By Ron Hayes

Talk to the mayors, managers and civic activists who run the coastal communities once represented by Mary McCarty and you'll hear a common theme. Gratitude.

Whatever her failings or felonies, they say, the former District 4 commissioner was a loyal supporter of local government, and a generous friend to the cities in her district.

“I think District 4 cities to a one will tell you she was always the commissioner who stood up and was a strong advocate for them,” says Lantana Town Manager Michael Bornstein. “She was the one who was least apt to support countywide rules that affected home rule, and the cities always appreciated that.”

Beginning in 1998, when county commissioners were given $1 million a year in gas tax revenue to distribute at their discretion, subject to their colleagues’ approval, McCarty was generous to Lantana.

The town soon received $40,000 to renovate its Bicentennial Pavilion, and another $50,000 in 2003 to construct a parking area and driveway for the nature preserve on East Ocean Ave.

In 2002, she passed along about $400,000 to help the town bury its electrical lines east of the Intracoastal Waterway.

“We ran into such snags with FPL that we just couldn't do it,” Bornstein recalls. “We ended up using some of that money for beautification. We put in streetlights, sidewalks and plantings.” An unused balance of about $300,000 was returned, according to county records.

In 2005, McCarty joined County Commissioner Warren Newell and Mayor Ken Kaleel in supporting the Ocean Ridge Natural Area, a 12-acre preserve with a boat basin and 1,300-foot nature trail that opened in December 2006.

The $4 million project was primarily paid for by the state Department of Environmental Protection and the Florida Inland Navigation District, with McCarty adding $250,000 from her discretionary fund.

The commissioner had also pledged $100,000 toward a proposed boardwalk to be built behind the new Town Hall, but that action had not been acted on when she resigned.

“We’ve had our share of disagreements,” Kaleel says, “but I don’t think you’re going to find any mayor in her district that she wasn’t supportive of.”

In Manalapan, the town library already had a popular lecture series under way, but for each of the past four years, McCarty has found about $10,000 to support it. “Other than that, we’ve had no county funding,” says Town Manager Greg Dunham.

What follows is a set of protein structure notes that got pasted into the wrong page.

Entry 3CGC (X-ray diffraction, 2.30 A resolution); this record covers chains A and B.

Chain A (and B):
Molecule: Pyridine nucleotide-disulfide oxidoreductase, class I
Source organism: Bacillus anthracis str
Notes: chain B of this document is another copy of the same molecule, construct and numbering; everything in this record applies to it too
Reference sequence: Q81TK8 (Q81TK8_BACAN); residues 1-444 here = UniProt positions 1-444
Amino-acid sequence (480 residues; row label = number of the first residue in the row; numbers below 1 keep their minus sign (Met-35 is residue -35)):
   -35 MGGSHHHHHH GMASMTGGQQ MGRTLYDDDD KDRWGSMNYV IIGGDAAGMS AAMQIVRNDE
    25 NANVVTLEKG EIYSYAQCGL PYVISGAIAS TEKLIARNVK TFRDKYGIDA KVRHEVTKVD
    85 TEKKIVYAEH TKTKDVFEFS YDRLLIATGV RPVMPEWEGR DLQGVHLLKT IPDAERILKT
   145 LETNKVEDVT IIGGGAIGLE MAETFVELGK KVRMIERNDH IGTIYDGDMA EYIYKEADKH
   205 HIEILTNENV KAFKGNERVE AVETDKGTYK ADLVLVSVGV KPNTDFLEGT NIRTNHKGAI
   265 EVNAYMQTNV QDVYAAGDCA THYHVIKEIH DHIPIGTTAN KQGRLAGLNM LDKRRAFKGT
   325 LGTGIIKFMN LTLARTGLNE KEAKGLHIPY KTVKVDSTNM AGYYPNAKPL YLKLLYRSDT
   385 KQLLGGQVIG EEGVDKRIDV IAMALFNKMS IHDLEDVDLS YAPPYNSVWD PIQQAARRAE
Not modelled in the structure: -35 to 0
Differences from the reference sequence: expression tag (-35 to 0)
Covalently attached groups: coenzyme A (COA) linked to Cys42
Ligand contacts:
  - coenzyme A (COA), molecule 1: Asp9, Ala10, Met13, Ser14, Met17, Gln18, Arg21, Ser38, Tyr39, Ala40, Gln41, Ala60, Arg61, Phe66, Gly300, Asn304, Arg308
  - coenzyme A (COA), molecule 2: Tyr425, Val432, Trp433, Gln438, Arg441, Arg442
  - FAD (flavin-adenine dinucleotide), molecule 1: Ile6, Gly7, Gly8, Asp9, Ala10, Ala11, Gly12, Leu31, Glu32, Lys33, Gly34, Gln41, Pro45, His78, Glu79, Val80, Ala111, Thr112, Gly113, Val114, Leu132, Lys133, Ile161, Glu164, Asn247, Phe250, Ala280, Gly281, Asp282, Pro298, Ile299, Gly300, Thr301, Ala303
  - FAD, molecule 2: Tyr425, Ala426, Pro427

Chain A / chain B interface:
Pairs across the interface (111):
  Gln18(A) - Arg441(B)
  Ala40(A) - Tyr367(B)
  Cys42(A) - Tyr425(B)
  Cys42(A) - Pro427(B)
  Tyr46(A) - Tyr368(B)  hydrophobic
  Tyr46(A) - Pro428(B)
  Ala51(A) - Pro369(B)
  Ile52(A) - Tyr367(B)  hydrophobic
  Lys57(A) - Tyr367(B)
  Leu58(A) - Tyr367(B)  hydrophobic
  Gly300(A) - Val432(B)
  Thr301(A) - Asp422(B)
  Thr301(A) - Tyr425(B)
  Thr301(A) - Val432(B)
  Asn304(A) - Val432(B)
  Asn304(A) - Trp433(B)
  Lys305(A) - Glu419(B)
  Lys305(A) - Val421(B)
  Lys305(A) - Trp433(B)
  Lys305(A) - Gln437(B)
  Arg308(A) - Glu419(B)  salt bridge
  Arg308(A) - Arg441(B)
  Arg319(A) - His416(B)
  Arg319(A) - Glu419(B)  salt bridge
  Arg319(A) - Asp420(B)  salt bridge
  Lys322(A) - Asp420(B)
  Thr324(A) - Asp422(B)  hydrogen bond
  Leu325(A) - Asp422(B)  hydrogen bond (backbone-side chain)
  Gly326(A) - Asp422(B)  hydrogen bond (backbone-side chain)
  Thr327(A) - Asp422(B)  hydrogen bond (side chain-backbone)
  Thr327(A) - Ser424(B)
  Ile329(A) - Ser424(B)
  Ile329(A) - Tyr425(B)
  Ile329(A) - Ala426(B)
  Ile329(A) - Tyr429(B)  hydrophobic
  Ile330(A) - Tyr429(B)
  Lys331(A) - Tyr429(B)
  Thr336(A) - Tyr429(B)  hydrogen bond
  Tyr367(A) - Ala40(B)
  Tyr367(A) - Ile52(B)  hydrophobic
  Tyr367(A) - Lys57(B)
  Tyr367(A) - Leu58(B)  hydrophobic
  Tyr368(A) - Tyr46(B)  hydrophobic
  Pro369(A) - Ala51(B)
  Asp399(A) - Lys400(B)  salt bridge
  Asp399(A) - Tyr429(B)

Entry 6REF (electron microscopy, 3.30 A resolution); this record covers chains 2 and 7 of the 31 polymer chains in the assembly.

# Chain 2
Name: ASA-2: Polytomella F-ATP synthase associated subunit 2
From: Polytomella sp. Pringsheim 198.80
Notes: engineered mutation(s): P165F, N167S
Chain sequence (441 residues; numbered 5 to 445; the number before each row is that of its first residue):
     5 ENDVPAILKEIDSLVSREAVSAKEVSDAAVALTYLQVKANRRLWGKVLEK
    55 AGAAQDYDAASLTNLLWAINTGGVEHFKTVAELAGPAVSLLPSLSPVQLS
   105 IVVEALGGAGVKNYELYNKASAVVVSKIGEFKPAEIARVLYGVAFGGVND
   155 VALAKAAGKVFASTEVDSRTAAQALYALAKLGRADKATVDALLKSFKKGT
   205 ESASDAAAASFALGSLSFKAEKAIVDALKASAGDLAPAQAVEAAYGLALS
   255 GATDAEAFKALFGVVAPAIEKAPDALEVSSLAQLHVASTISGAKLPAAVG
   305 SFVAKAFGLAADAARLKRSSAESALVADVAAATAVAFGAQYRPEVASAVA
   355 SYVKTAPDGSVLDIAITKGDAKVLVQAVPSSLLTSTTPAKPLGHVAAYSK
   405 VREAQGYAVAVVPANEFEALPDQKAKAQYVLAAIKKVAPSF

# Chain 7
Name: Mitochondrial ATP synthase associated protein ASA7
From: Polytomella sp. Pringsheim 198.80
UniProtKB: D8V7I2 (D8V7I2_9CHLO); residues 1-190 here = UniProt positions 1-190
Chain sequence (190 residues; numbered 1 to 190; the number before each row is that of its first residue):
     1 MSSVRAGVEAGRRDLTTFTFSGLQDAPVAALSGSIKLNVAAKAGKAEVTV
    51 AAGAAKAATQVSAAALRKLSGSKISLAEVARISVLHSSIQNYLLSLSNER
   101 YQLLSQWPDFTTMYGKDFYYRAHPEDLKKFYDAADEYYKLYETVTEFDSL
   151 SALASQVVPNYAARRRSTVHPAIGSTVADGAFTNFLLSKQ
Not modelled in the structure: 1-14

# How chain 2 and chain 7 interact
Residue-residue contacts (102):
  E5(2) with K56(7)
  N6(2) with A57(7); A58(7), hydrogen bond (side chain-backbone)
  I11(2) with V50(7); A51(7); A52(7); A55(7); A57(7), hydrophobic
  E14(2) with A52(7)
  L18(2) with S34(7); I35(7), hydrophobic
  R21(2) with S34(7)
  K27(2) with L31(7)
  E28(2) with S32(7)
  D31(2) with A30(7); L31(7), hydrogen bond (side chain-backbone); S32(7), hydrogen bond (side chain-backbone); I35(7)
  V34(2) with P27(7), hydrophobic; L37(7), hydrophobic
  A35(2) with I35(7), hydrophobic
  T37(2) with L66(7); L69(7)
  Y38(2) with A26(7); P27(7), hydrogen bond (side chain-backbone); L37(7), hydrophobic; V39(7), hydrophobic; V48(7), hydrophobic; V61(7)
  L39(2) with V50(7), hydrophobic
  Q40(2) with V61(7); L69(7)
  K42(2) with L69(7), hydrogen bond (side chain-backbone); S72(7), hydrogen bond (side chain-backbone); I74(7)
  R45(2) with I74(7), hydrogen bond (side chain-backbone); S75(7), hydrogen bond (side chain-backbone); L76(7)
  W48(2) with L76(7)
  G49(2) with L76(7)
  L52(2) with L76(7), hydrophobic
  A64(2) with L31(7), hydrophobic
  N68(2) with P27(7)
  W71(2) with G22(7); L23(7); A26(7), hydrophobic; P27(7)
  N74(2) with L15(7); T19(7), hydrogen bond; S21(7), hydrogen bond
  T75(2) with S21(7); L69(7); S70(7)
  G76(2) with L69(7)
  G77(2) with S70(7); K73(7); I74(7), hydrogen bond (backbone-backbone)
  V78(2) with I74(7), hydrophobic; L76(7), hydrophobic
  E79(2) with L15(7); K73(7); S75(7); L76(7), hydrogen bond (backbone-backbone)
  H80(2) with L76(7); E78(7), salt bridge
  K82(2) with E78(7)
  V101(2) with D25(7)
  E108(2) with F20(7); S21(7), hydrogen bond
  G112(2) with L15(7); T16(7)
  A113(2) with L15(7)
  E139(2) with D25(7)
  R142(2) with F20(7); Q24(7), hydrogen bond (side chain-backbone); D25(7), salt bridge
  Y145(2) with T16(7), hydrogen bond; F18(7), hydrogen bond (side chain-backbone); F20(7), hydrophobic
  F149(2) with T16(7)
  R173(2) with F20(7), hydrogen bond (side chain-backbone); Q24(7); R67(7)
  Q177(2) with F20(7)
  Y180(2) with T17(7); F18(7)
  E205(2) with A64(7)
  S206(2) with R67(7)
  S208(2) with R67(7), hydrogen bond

“Our water upgrades were done with state funds, but Commissioner McCarty always had regular meetings with the mayors and managers. She kept an open line with all of us.”

Even tiny Briny Breezes found a friend in McCarty until they split over a proposed sale of the town to developers.

In 2004, McCarty led the successful fight to ban dogs from Pelican Beach, a 600-foot stretch of county land just south of the mobile home community. The area had become so popular with canines and their owners that it earned the nickname Dog Beach.

“She was very instrumental in getting Dog Beach closed,” says Briny Mayor Roger Bennett. “For anyone else, it was a piddly issue, but for us it was a big issue, and she arranged to have it brought before the County Commission.”

McCarty was even a regular on the town’s closed circuit TV station until 2006, when Ocean Land Developers, a Boca Raton firm, offered $510 million to buy the park and turn it into a resort. Surrounding communities opposed the sale, arguing it would create a high-rise city on the narrow barrier island. McCarty sided with opponents.

“She was very opposed to the sale,” says Bennett, “so we never tried to lobby her. We knew we’d be butting our heads against the wall.”

To fight the plan, residents of Gulf Stream formed the ad hoc Florida Coalition for Preservation and named civic association president Robert Ganger its director. “Early on, she asked to attend one of our meetings,” Ganger remembers. “We didn't know if she was for or against it, but she gave us quite a balanced, unrehearsed talk.” He praises her for listening to both sides and keeping both opponents and proponents informed.

“I felt she was treating us fairly and had the interests of the broader community in mind,” Ganger says. The deal fell apart in 2007, but last year McCarty assigned $850 in discretionary money to have No Parking signs installed along Briny Breezes Boulevard, where beachgoers had been parking illegally.

In addition to heading Gulf Stream’s opposition to the Briny Breezes sale, Ganger is also president of the Delray Beach Historical Society. In 2002, McCarty was instrumental in transferring $200,000 in bond money from the stumbling Cartoon Museum in Boca Raton to help finance the relocation and renovation of the historic Hunt House from Federal Highway to the Delray Beach Historical Society grounds on Swinton Avenue.

“And that project (the historical society property) was not in her district,” Ganger adds. “It’s in Addie Greene's district, but I don’t think she was nitpicking. She just felt it was right for the whole community. I felt then she was a straight-shooter.”

But that was then. Now McCarty has resigned, accused of illegally benefitting from her office.

“I don’t think she’s a bad person," says Ganger. “I just think she made some dumb mistakes.”

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